Two Norwegian footballers have claimed match fixing was rife in the Russian premier league when they played between 2005 and 2008. Former national team member Erik “Panzer” Hagen admitted he and other Zenit St Petersburg players personally paid off a referee during a UEFA Cup match.
Erik Hagen and Jørgen Jalland became the first Norwegians to play top level football in Russia, after their successful season with Norwegian club Vålerenga in 2004. Hagen joined Zenit, while Jalland went to Rubin Kazan. The pair told newspaper VG on Wednesday that match fixing was so widespread, in some cases it was possible to know if the team was going to win or lose a game within 10 minutes.
Hagen claimed in one UEFA cup match, he was concerned to discover a teammate knew the referee and was furious when the players agreed to fix the match. “We had some crazy series bonuses in Europe, 12,000 dollars,” he said. “Before the match this player said all of us should give 3,000 dollars of the bonus to the referee.”
Hagen said the opposition team was cheated of four goals after bizarre offside decisions. “The opposition players were cursed, and so was I,” he said. “I completely flipped, and smashed mirrors and doors.” But he said he paid his share of the fixing fee. “Yes, I gave 3,000 dollars of my series bonus to the referee. Afterwards a teammate came to me and said that it should never happen again.”
The referee told VG he remembered the game, but denied knowing any of the Zenit players or that he’d been paid to fix the match. “No, that’s nonsense,” he said. “Just nonsense! I didn’t get any offers. Something like that never came to me.” VG reported the phone line cut out, and they couldn’t get back through to the referee.
Zenit’s press officer Jevhenij Gusev said the club was deeply shocked by Hagen’s claims. “Let me assure you that Zenit has always followed the principles of fair play and has always declared that the results of the matches must be decided on the pitch,” he said.
Survey supports accusations
UEFA said it does not comment on individual matches, unless there are reactions implemented. However, a 2012 survey by international player organization FIFPro found results apparently supporting Hagen and Jalland’s claims. Of the 177 Russian premier league players interviewed, more than 10 percent said they’d been contacted to fix match outcomes, and 43.5 percent said they knew of matches that had been fixed.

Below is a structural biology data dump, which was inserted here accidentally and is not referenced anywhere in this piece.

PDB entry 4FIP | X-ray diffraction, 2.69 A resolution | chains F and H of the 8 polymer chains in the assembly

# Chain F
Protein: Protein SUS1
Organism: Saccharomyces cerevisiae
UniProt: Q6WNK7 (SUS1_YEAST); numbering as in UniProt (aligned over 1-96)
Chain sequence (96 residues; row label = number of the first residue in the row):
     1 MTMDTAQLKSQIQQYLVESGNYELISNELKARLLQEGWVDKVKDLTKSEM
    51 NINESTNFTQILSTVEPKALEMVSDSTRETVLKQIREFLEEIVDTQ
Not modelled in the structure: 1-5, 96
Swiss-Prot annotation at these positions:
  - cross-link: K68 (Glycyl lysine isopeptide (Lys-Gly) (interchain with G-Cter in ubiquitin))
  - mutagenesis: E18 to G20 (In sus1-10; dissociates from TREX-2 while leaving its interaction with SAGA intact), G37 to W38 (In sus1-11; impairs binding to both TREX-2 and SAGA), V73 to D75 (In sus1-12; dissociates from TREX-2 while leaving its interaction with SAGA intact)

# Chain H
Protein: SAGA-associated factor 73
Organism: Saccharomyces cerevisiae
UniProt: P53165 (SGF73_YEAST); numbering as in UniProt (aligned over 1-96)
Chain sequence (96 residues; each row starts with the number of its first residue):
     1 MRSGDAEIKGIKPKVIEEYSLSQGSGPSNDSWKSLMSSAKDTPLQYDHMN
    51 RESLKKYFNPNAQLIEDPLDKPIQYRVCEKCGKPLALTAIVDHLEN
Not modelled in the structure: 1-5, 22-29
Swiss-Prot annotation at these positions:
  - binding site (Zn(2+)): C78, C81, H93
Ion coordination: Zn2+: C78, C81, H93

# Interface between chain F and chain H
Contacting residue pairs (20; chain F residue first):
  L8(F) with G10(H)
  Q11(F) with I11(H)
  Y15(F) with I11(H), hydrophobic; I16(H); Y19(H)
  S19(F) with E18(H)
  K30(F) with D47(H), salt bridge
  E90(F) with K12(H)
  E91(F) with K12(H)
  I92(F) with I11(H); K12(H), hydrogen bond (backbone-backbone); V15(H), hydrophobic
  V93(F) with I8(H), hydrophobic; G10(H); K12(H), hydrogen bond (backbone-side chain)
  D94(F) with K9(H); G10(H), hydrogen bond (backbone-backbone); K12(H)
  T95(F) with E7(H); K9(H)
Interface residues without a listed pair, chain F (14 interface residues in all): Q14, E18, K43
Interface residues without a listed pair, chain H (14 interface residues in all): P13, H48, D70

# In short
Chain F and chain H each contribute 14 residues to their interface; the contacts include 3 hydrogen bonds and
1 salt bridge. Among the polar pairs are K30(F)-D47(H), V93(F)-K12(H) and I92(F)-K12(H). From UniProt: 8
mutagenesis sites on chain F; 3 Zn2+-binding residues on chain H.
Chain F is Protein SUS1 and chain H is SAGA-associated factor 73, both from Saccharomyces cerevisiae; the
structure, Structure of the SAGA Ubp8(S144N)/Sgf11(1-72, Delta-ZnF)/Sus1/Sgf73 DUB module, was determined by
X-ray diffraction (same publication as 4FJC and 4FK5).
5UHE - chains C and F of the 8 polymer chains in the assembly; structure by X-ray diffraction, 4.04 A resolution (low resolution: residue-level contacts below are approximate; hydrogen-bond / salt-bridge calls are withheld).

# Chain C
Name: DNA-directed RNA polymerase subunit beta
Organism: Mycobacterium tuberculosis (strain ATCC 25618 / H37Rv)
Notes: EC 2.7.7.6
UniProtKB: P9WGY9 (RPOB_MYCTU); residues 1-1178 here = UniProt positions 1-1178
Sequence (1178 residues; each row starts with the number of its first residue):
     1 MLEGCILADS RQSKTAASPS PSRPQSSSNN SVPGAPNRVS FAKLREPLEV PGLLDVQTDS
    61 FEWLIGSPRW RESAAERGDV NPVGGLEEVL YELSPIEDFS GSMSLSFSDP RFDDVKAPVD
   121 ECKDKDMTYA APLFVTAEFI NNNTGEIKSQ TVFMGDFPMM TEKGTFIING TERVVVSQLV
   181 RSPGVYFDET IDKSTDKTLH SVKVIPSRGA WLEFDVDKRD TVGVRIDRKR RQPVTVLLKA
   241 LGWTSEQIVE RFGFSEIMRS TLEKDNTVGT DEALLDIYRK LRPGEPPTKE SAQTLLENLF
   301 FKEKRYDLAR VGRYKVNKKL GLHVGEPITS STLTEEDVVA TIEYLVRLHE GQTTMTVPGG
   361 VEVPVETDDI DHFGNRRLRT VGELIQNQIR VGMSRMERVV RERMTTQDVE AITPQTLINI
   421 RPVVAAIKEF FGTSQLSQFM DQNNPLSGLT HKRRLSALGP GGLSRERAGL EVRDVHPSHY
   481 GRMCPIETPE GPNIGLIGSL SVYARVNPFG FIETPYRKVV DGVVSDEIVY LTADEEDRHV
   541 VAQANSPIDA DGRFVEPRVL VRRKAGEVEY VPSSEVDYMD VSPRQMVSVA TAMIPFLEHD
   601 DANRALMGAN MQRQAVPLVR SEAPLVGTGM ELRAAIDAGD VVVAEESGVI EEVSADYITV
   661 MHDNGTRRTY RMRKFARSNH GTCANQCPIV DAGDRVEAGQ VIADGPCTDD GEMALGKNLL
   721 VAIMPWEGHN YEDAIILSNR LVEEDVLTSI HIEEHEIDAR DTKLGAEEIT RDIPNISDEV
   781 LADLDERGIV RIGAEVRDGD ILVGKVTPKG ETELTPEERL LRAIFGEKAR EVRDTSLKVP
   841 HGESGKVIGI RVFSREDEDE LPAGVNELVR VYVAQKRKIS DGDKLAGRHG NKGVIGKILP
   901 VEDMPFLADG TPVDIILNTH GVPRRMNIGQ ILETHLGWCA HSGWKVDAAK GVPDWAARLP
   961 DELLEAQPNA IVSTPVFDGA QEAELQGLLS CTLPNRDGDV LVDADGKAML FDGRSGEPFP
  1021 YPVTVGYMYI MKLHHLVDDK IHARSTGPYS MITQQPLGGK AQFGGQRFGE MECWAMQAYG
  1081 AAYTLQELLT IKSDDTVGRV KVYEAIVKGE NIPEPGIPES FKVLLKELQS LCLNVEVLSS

Hagen said it wasn’t just the UEFA Cup game that was rigged, and he laughs when he remembers Zenit’s winning season in 2007. “Our last 10 matches. Oh my God,” he told VG. “All referee decisions went in our favour. It was totally embarassing.” Hagen said match fixing was so widespread, before the league’s championship match both the Zenit and CSKA team presidents went to the media to promise the outcome wouldn’t be fixed.
It became clear the match had been rigged when a Zenit player was wrongly called offside. “Later CSKA got a corner, no one did a damn thing, but nonetheless they got a penalty,” said Hagen. “Obviously CSKA won the game and the title.” The Russian football federation later admitted the judge had been wrong to cancel two Zenit goals and award CSKA an undeserved penalty. Politicians demanded an inquiry and Zenit called for a rematch, but CSKA denied any wrongdoing and kept the championship.
“There were many episodes,” agreed Jalland. “It was normal that you went out on the pitch and felt the outcome of the match was given, regardless of what you did.” He said for one away game, the opposition team was above Rubin on the table and it should have been an even match. “Instead we got a very cheap goal early in the game, and next we got a cheap penalty and were 2-0. At the end we won 5-1. The atmosphere in the changerooms afterwards was totally strange. Usually it would have been full of energy, but here it was totally quiet and everyone wondered what had happened.
Both men said they didn’t like that match fixing was a part of the game in Russia, but they were glad to have played in the league. “The level was much better than in Norway, and I think as a whole it was positive,” said Jalland. He is now a businessman and head coach with Ørn-Horten’s second division team, while Hagen is struggling to recover from an old football injury.